Join Date: Nov 2008
Location: Mt. Happy
Gender: Undisclosed
Posts: 10,457
Frubals: 884
Falvlun certifies that no animals were harmed in the accumulation of these frubalsFalvlun certifies that no animals were harmed in the accumulation of these frubalsFalvlun certifies that no animals were harmed in the accumulation of these frubalsFalvlun certifies that no animals were harmed in the accumulation of these frubalsFalvlun certifies that no animals were harmed in the accumulation of these frubalsFalvlun certifies that no animals were harmed in the accumulation of these frubalsFalvlun certifies that no animals were harmed in the accumulation of these frubalsFalvlun certifies that no animals were harmed in the accumulation of these frubalsFalvlun certifies that no animals were harmed in the accumulation of these frubals
Default

Quote:
Originally Posted by Sunstone View Post
Nevertheless, I do think you are in agreement with several scholars in saying that Christians altered the meanings of the words to suite their own purposes. That, however, is a common and continuous practice the world over. Simply look at how the word "force" was given an additional new meaning by the Star Wars series.
Good point, and it does make sense for a group to create specific labels to better convey what they mean. It just seems to me that if Paul wrote "agape" then he meant "agape", and not some new definition that no one ever heard of before; to say otherwise is to retroactively change the meaning of his words. Unless, of course, Paul was actively re-writing the definition himself...

Quote:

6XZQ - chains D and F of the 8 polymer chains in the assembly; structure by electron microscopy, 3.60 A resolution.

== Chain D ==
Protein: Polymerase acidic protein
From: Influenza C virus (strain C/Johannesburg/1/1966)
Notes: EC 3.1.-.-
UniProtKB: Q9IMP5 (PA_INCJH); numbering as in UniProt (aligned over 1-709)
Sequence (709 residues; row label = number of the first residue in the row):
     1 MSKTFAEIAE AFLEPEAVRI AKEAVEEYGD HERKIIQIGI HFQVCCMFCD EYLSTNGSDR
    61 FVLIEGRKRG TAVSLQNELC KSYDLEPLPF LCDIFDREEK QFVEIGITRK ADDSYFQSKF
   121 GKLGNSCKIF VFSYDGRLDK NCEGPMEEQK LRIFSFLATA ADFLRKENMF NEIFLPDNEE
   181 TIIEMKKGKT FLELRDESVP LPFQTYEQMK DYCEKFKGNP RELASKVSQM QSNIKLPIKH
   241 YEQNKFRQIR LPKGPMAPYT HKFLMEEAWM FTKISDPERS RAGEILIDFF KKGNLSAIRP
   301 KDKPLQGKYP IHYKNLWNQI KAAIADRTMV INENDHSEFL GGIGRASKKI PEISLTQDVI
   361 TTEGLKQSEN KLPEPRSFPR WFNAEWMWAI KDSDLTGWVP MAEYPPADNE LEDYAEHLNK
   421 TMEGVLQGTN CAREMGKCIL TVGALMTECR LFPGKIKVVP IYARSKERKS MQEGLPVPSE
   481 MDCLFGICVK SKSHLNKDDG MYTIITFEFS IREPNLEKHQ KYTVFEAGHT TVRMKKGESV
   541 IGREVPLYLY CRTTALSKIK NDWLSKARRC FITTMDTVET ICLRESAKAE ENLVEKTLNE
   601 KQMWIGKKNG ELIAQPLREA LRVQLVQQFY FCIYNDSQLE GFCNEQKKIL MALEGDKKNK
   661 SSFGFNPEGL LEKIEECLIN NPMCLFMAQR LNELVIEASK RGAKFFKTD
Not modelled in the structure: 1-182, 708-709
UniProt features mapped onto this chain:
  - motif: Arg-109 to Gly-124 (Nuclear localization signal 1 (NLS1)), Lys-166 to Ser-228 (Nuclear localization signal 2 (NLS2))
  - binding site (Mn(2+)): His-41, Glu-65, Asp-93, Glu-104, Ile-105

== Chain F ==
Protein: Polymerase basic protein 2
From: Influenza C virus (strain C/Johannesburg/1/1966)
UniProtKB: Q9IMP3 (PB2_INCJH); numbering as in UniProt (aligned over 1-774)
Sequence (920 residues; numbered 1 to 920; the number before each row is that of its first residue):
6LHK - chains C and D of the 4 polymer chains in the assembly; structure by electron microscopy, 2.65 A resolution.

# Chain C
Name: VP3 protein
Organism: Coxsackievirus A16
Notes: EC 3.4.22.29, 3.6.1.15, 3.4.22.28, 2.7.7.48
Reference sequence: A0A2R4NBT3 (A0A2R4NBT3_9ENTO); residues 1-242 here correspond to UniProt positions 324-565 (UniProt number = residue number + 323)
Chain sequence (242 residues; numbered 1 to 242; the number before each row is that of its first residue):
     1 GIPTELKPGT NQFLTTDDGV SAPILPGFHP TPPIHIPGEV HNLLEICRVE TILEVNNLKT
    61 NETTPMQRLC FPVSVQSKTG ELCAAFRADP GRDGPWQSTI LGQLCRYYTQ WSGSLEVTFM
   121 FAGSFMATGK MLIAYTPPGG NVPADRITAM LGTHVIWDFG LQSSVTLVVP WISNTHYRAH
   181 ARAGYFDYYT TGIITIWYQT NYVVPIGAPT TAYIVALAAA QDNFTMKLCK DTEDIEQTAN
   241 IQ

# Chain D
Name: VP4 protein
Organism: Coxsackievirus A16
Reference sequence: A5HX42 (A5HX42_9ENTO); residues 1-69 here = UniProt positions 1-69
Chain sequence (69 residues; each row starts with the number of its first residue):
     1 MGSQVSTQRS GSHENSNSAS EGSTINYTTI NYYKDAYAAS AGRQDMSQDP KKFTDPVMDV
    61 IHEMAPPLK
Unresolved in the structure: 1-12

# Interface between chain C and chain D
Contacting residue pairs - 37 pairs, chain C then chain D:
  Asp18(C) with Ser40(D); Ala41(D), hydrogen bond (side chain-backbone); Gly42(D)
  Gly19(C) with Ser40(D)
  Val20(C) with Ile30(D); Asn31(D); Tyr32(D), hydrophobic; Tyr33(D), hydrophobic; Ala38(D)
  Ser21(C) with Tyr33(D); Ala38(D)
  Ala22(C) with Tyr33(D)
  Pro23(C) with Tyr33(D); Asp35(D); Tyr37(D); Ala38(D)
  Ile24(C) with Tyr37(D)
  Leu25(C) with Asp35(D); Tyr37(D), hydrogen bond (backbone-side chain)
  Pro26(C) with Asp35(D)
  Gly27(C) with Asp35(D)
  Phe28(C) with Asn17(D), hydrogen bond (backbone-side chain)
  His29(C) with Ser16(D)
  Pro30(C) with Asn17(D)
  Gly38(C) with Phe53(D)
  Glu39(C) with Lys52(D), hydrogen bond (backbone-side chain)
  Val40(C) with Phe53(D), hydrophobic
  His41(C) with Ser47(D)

Originally Posted by angellous_evangellous
Agape and Phileo are the same thing.

End of story.
The more I read the two Wiki definitions, the more this makes sense. Both refer to a general love towards family, friends, and things.

The only difference is that philia also had a "virtuous" connotation imparted by Aristotle, and means friendship in modern Greek, whereas agape means love.

I wonder what a Greek-speaking person makes of the Christian definition of agape.

Quote:
Originally Posted by astarath
agape and philio do differ however this is one of those fun translational miscues in which a concept probably outlined in hebrew or aramaic is poorly translated into a foreign tongue and the meaning immediately contradicts the message offered.
Greek was the original language of these letters, so translation shouldn't have been a problem.
Reply With Quote
  #6  
Old 02-17-2009, 09:28 PM
astarath's Avatar
astarath Offline
Religion: Ebionite
Title:Senior Member
 
Join Date: Jan 2007
Location: in the lord
Gender: Undisclosed
Posts: 1,825
Frubals: 94
astarath gargles with frubalsastarath gargles with frubals
Default

correct was the original written language unfortunately these letters were not the originals immediately placed into a book and scripted from one to another. Rather they were dictated most likely in Aramaic or Hebrew and transcribed in greek.
__________________
GO TO MY BLOG
Reply With Quote
  #7  
Old 02-17-2009, 11:32 PM
Charity's Avatar
Charity Offline
Religion: Enthusiasm
Title:Let's go racing boys !
Shield of Peace: Awarded for exceptional effort in upholding and promoting the peace - Issue reason: This award has been given to you  by your peers and is well deserved. 
 
Join Date: Mar 2008